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Corporate donations to Wikipedia may surprise you

By Shawn Knight ยท 7 replies
Mar 26, 2018
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  1. YouTube CEO Susan Wojcicki set off a mini firestorm earlier this month when she announced that the popular video sharing site would soon be tapping into Wikipedia’s knowledge base as a supplemental resource to controversial content like conspiracy theories and hoaxes.

    The surprise SXSW announcement was indeed just that as the non-profit behind Wikipedia had no prior knowledge of YouTube’s intent. Then again, Wikipedia’s content is free to license in this manner and thus, approval to utilize its store of information isn’t needed.

    Still, the matter rubbed some the wrong way and even prompted a response from the Wikimedia Foundation.

    As part of its official statement, the foundation encouraged companies who use its content to give back in the spirit of sustainability. In doing so, Wikimedia said, they would join the six million individuals that donate to keep the service running.

    What does giving to Wikipedia look like, you ask? Wikimedia’s Chief Revenue Office, Lisa Gruwell, revealed in a recent interview with TechCrunch that the average individual donor gives about $10. Corporations (not foundations) also get in on the generosity although perhaps not at the level one might suspect (or from whom you would expect).

    For the 2017-2018 fiscal year, the top corporate giver was Google with “more than $1 million” followed by Humble Bundle at $465,000, Craigslist Foundation with $250,000 and surprisingly enough, Cards Against Humanity with $35,000 in donations.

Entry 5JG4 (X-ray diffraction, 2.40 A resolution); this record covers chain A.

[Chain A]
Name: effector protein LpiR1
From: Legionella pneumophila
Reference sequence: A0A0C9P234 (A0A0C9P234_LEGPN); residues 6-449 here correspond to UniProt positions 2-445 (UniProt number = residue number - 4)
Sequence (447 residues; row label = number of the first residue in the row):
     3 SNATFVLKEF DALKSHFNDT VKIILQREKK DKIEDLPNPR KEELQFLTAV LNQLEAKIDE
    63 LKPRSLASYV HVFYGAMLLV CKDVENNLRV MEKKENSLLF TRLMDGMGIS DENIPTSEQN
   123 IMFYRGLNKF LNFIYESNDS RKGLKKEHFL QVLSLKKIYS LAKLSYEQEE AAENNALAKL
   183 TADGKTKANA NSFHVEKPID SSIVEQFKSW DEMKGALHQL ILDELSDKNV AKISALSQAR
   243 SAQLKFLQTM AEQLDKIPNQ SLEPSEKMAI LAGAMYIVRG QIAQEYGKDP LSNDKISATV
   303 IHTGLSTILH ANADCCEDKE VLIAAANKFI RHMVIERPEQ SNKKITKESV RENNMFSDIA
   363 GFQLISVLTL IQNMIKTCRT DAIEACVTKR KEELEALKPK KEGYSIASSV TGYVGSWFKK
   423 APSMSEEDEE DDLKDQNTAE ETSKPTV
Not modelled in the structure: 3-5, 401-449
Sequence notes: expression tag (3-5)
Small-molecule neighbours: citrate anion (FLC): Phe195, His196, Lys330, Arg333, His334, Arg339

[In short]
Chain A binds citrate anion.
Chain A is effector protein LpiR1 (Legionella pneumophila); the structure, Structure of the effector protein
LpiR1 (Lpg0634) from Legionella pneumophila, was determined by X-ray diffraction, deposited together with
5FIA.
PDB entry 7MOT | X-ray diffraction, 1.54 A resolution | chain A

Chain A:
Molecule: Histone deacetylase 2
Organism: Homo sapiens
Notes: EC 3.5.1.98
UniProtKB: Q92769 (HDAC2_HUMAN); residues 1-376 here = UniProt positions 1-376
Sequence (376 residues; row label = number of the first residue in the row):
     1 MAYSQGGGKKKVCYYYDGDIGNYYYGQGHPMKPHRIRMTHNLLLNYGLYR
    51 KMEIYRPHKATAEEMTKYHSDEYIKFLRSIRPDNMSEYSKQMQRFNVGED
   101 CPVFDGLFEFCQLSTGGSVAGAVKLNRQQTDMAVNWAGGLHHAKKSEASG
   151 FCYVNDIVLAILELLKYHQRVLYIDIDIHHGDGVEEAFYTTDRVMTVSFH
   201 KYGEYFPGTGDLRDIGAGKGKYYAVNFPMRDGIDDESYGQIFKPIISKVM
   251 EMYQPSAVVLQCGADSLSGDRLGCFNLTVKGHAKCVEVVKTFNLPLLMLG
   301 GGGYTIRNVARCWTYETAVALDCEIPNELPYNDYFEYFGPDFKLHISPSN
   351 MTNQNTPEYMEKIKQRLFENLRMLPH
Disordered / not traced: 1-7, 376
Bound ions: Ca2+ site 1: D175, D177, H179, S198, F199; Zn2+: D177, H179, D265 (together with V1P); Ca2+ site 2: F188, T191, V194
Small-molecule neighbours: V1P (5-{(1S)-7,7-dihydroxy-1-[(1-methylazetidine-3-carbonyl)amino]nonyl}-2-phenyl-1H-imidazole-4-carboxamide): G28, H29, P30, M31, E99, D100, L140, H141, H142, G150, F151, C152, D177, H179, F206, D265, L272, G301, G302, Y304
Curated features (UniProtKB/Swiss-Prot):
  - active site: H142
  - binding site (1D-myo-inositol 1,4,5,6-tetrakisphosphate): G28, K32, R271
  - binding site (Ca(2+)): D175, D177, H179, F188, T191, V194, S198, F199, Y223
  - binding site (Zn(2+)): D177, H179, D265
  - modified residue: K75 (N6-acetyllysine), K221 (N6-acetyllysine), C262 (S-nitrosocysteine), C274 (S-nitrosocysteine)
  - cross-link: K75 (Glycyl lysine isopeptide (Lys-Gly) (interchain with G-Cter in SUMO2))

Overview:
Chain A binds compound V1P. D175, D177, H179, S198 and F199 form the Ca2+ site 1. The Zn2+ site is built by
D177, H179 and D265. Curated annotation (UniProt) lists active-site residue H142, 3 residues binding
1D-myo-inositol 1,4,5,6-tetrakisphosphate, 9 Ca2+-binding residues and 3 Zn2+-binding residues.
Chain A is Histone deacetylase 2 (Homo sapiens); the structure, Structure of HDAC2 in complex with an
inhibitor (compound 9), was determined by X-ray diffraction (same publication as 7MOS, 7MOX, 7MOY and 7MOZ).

TechCrunch also notes that other big technology players contribute by way of matching donations. Facebook, Apple, Microsoft and Google all gave around $50,000 by matching employee contributions. According to the publication, Amazon was “nowhere to be found” on the list of givers.

    Permalink to story.

  2. Uncle Al

    Uncle Al TS Evangelist Posts: 5,390   +3,779

    Not surprised to hear that Amazon is all about taking and not about giving ...... perhaps the old man will be embarrassed enough to cough up a matching donation to their highest, but I wouldn't hold my breath!
    Reehahs likes this.
  3. GeforcerFX

    GeforcerFX TS Evangelist Posts: 876   +372

    My humble bundle usually goes to Wikipedia. I usually also give around $5 a year, I use Wikipedia a lot, would be devastated if it was gone. I really don't get why they don't run simple ads when times are tough, as long as they keep it old school (like maybe 2 ads per page) I really don't see many having a huge issue with it. If they did it like a news (cnn, abc, papers and what not) site with 20 ads per page and 5 videos all trying to auto play then R.I.P.
    cliffordcooley and Reehahs like this.
  4. Never donated to Wiki. Never will.

    Reason: I personally know a few folks who have wiki pages. There are factual inaccuracies on those pages, and when you try to correct them, the wiki admins re-edit the errors back in (these specifically relate to political positions/beliefs with political implications).

    Not a reliable source for info. Really only good for an overview of STEM-related topics.

    Amazon doesn't donate because it doesn't have to. That no one seems to be questioning donations from major corporations with wiki pages is...ironic.
    cliffordcooley likes this.
  5. treetops

    treetops TS Evangelist Posts: 2,565   +551

    The trouble with ads is that like network television they may be tempted to bend to their will, companies threaten to pull ads when they see content they don't like. I like wikipedia staying more like PBS.
  6. Evernessince

    Evernessince TS Evangelist Posts: 3,999   +3,483

    Then contact Wikipedia and ask for a panel of reviewers to audit said pages. It's not like their methods are opaque by any means.
  7. Been there, done that.
  8. NightAntilli

    NightAntilli TS Maniac Posts: 300   +222

    How much are the donors able to influence what is written on Wikipedia?

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